“It’s been a definite mode of therapy for me because I can’t run,” she said. “I turned to meditation and to dog therapy.”

Williams explained that she has gone to see Zeus at least once a week throughout the term. They regularly enjoy walks around Pine Park and time on the green together.

Could frat dogs do more? Maybe, but many regulations exist for emotional support and therapy animals.

“The problem is that they have to be very well trained,” Williams explained. “They have to have a single handler who would be willing to take them all the time.”

In many fraternities, there’s often one member who takes responsibility for the organization’s dog, and the animal will often “graduate” with this designated member. Sororities, though, don’t seem to have the same affinity for a house dog. This is another issue that often arises with dogs on campus, as the ownership of land can determine if an organization can have a pet. If a Greek organization owns its own land, it can have a dog. This presents a problem for many of the national sororities and fraternities, which are located in college-owned houses.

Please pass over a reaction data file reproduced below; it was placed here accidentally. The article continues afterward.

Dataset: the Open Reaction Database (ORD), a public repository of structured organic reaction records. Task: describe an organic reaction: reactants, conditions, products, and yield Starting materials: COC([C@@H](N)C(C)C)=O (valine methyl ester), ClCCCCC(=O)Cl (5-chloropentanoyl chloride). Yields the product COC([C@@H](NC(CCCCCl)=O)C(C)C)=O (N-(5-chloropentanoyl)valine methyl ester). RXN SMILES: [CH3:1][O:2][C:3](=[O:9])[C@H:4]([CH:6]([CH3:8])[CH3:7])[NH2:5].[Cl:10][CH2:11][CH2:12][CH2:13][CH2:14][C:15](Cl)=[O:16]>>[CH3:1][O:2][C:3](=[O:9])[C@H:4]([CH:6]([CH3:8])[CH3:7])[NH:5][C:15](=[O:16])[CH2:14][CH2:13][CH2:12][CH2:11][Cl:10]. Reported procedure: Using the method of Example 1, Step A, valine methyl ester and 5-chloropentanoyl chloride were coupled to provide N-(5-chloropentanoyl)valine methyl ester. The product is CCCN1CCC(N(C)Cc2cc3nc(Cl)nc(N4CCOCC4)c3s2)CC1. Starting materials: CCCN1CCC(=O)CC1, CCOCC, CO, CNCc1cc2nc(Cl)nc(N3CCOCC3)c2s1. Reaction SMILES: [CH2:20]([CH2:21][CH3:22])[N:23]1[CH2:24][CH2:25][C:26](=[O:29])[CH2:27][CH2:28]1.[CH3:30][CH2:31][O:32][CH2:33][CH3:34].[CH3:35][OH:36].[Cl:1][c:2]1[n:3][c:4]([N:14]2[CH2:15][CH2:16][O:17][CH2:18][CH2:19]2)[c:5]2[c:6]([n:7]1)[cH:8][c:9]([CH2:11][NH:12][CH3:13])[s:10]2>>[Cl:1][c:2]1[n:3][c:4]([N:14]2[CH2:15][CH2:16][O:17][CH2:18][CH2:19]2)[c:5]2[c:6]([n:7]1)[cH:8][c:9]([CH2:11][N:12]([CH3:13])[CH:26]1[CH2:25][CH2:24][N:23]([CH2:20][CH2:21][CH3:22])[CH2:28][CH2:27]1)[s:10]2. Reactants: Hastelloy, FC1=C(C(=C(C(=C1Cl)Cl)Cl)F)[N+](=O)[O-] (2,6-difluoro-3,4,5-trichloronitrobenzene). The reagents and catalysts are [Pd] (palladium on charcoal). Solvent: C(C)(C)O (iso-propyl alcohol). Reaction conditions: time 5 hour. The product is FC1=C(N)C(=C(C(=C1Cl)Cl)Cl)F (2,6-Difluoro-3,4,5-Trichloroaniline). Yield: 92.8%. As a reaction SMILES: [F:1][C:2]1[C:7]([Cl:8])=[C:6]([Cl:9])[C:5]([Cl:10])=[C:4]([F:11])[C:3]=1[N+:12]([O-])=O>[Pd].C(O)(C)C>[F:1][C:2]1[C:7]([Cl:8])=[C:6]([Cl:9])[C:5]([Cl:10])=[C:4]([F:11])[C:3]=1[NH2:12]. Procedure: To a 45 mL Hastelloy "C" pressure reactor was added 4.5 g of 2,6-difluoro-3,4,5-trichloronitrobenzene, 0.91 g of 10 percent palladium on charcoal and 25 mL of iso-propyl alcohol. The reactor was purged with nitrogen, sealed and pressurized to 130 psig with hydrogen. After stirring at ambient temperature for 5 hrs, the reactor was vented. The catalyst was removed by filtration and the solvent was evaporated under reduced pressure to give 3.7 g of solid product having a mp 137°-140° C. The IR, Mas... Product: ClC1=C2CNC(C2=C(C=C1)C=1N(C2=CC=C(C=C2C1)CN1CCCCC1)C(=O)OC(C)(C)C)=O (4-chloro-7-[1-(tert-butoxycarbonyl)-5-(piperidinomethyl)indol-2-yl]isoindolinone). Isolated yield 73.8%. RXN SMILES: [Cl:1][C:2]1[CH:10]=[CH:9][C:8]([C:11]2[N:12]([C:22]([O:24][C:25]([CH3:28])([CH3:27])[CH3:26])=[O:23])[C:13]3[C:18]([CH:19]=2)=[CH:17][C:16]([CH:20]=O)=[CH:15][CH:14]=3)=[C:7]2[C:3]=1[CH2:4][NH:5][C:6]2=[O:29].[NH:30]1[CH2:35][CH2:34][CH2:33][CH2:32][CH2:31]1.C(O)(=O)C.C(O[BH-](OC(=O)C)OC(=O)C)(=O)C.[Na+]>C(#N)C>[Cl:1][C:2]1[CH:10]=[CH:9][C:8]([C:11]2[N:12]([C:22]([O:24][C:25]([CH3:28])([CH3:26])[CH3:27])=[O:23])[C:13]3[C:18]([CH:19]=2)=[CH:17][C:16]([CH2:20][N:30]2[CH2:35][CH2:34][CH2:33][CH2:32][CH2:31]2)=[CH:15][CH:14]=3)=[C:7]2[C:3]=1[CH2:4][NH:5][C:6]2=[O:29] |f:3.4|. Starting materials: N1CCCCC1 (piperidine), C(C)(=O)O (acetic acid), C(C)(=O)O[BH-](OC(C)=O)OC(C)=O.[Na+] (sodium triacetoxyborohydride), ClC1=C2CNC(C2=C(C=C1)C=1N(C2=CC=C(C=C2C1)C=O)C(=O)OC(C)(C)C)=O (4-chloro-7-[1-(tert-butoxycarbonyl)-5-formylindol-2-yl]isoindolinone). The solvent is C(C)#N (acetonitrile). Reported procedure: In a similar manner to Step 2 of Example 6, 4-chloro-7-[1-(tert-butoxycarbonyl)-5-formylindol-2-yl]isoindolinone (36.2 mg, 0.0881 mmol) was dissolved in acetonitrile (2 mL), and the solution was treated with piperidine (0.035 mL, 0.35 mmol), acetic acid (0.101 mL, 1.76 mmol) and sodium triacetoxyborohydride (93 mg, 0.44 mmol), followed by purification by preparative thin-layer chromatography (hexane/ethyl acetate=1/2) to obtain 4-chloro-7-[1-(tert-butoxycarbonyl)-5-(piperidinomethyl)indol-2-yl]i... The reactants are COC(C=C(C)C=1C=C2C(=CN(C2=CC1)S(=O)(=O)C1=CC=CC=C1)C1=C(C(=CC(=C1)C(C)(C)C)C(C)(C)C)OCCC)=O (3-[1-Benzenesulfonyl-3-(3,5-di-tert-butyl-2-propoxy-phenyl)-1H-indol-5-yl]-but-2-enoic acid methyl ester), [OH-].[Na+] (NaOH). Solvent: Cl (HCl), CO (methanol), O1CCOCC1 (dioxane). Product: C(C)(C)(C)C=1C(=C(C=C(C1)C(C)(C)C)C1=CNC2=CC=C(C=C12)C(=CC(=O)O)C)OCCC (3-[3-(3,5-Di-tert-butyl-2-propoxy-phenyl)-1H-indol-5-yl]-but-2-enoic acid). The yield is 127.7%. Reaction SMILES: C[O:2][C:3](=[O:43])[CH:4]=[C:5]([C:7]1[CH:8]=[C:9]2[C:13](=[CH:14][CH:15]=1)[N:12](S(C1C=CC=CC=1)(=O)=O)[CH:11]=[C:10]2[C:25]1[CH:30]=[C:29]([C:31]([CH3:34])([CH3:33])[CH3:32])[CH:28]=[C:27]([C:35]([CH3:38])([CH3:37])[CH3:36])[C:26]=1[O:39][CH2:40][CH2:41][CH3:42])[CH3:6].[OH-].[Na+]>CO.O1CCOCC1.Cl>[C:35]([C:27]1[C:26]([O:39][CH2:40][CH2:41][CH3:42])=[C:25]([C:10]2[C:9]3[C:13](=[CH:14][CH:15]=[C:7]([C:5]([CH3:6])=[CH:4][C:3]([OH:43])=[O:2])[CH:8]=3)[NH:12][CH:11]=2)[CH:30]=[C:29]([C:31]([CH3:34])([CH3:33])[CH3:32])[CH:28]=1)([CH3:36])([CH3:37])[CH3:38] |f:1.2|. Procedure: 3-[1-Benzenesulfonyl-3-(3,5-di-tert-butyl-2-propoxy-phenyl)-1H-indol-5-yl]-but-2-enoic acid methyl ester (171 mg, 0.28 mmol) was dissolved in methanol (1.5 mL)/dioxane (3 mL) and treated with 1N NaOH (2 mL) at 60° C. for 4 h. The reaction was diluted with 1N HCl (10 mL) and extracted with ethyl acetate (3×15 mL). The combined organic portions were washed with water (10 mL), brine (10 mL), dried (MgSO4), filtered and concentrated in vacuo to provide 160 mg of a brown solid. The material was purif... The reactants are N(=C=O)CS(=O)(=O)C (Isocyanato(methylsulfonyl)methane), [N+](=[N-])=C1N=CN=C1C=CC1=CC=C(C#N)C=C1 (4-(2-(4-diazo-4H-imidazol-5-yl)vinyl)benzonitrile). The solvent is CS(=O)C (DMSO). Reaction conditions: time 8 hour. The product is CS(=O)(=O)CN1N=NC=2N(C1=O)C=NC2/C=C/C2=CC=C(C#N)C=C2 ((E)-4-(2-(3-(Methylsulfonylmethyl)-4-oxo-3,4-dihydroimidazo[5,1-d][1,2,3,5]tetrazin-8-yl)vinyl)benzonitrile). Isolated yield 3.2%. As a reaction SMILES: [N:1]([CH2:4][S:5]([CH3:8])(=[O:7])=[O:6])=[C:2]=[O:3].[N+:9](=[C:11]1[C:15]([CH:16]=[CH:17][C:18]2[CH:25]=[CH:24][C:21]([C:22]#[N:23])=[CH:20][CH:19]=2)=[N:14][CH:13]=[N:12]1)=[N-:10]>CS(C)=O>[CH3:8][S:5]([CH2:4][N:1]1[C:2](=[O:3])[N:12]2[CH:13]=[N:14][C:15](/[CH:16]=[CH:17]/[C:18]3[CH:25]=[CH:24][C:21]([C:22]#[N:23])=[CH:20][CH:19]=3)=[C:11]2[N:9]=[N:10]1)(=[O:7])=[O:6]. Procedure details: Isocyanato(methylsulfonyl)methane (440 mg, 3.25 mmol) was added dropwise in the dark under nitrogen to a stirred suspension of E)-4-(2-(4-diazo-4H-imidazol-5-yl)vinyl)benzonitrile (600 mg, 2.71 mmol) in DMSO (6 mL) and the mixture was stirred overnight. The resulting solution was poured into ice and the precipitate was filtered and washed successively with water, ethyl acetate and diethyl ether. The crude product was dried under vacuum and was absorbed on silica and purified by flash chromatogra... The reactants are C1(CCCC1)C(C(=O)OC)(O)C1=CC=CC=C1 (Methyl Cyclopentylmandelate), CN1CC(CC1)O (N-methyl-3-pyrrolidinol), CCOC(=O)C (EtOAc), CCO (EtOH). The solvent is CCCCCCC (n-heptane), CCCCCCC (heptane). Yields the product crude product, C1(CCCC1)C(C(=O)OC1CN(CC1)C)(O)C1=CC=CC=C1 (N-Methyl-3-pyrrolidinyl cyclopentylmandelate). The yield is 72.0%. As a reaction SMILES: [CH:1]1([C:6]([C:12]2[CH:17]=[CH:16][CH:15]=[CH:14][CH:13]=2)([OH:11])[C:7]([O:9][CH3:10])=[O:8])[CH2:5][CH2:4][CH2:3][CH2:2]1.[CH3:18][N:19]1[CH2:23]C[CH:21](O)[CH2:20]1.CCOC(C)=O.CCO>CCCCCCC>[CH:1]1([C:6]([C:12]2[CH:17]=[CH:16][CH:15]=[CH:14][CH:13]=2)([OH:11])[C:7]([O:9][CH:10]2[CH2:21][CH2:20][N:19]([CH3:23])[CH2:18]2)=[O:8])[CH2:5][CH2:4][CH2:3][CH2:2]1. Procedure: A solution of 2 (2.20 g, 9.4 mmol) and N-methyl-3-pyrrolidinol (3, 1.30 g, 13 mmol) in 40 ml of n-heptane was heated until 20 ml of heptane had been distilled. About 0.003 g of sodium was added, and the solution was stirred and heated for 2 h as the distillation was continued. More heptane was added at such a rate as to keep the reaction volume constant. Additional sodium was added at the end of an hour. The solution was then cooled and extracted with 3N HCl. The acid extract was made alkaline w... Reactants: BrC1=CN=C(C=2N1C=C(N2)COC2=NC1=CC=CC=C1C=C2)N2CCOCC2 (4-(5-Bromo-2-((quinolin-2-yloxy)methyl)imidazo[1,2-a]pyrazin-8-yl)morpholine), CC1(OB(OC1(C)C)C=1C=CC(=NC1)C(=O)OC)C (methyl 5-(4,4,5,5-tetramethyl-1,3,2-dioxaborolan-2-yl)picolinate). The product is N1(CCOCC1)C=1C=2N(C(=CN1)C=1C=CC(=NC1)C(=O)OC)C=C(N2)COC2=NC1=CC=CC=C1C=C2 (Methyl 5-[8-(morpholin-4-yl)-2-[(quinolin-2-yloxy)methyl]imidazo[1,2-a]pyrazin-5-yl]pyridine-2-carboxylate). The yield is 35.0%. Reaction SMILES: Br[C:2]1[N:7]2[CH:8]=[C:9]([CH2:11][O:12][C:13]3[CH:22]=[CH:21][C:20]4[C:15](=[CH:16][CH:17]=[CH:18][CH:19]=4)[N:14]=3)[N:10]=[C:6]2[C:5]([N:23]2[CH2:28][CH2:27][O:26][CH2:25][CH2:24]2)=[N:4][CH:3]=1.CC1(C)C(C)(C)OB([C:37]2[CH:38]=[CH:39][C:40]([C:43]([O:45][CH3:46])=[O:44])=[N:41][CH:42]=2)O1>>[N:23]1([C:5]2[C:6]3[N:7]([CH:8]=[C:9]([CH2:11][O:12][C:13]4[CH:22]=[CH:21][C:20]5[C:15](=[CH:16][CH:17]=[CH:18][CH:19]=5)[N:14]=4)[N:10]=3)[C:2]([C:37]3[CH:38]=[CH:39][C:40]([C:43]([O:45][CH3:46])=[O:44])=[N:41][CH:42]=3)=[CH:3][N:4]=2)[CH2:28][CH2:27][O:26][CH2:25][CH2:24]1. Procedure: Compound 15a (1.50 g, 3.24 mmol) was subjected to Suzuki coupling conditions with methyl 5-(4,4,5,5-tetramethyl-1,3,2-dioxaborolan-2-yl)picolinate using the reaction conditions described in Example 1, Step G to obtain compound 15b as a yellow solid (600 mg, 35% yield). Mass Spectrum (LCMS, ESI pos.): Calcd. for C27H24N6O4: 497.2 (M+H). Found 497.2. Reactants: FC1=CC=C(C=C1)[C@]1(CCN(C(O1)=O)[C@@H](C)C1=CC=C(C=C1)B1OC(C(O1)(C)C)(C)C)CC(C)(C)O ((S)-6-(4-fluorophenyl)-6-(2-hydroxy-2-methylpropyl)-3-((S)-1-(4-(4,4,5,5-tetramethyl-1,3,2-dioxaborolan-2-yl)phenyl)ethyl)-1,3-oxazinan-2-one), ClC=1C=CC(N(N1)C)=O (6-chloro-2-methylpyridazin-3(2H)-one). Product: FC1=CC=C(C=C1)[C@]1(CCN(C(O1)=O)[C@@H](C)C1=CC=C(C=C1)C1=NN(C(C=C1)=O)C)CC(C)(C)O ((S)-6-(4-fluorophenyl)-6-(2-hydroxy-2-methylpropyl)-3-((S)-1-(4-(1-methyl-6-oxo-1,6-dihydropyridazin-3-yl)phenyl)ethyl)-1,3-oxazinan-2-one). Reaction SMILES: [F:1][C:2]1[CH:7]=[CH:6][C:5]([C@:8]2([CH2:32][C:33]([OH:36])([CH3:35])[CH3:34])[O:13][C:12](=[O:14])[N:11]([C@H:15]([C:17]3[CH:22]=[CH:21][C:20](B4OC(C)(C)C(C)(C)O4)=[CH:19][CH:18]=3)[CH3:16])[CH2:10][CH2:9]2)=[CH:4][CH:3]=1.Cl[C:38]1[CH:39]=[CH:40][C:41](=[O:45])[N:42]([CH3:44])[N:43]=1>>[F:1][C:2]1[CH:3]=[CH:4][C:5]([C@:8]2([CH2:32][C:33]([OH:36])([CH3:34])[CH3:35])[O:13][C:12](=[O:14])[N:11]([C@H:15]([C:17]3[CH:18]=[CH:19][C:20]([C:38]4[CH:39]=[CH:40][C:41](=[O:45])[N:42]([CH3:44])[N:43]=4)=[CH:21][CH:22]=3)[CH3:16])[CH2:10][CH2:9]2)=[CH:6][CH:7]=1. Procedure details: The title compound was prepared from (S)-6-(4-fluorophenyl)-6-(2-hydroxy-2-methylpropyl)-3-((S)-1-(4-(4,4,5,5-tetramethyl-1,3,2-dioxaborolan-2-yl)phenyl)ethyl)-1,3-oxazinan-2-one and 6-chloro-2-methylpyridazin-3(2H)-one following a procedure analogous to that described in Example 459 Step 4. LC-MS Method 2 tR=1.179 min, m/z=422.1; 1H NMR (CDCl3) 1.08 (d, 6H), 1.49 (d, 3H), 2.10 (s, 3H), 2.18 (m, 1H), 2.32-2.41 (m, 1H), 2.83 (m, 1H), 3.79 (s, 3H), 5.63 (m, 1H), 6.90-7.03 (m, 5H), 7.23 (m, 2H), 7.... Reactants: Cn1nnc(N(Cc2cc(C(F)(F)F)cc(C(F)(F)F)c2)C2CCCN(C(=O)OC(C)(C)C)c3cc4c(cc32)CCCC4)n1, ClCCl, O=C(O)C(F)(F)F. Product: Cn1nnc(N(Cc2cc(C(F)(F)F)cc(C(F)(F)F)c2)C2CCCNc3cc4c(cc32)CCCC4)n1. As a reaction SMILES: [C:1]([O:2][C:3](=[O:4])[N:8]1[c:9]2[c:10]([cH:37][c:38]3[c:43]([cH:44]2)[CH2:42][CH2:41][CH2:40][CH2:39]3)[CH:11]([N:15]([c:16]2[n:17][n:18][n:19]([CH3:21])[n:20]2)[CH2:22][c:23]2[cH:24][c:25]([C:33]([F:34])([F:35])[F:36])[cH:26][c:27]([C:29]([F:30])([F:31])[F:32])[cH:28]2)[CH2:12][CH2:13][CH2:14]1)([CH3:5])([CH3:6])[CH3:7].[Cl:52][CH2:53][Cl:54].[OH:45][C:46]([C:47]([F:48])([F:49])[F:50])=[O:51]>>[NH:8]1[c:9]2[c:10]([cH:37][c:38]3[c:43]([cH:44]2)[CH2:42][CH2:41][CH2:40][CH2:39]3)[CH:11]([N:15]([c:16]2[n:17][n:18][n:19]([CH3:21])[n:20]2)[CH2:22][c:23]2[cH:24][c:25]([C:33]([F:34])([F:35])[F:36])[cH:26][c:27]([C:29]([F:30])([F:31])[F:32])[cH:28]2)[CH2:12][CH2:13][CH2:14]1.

Support dogs, on the other hand, are closer to a service dog than to a pet. Allie Fudge ’18, who lives with an emotional support dog, calls them “pet[s] with privileges.”

Student Accessibility Services director Ward Newmeyer describes support dogs as “animals that are not service animals, but also aren’t pets.”

The role of a support animal, however, is not always a simple and uniform one. Fudge said her dog, Kelsie Iris, is learning commands specific to her needs, but other dogs can provide support for their owners with just their presence. As Newmeyer describes it, some people find solace or encouragement just by knowing that there is someone waiting for them at home or by having the responsibility of taking care of an animal.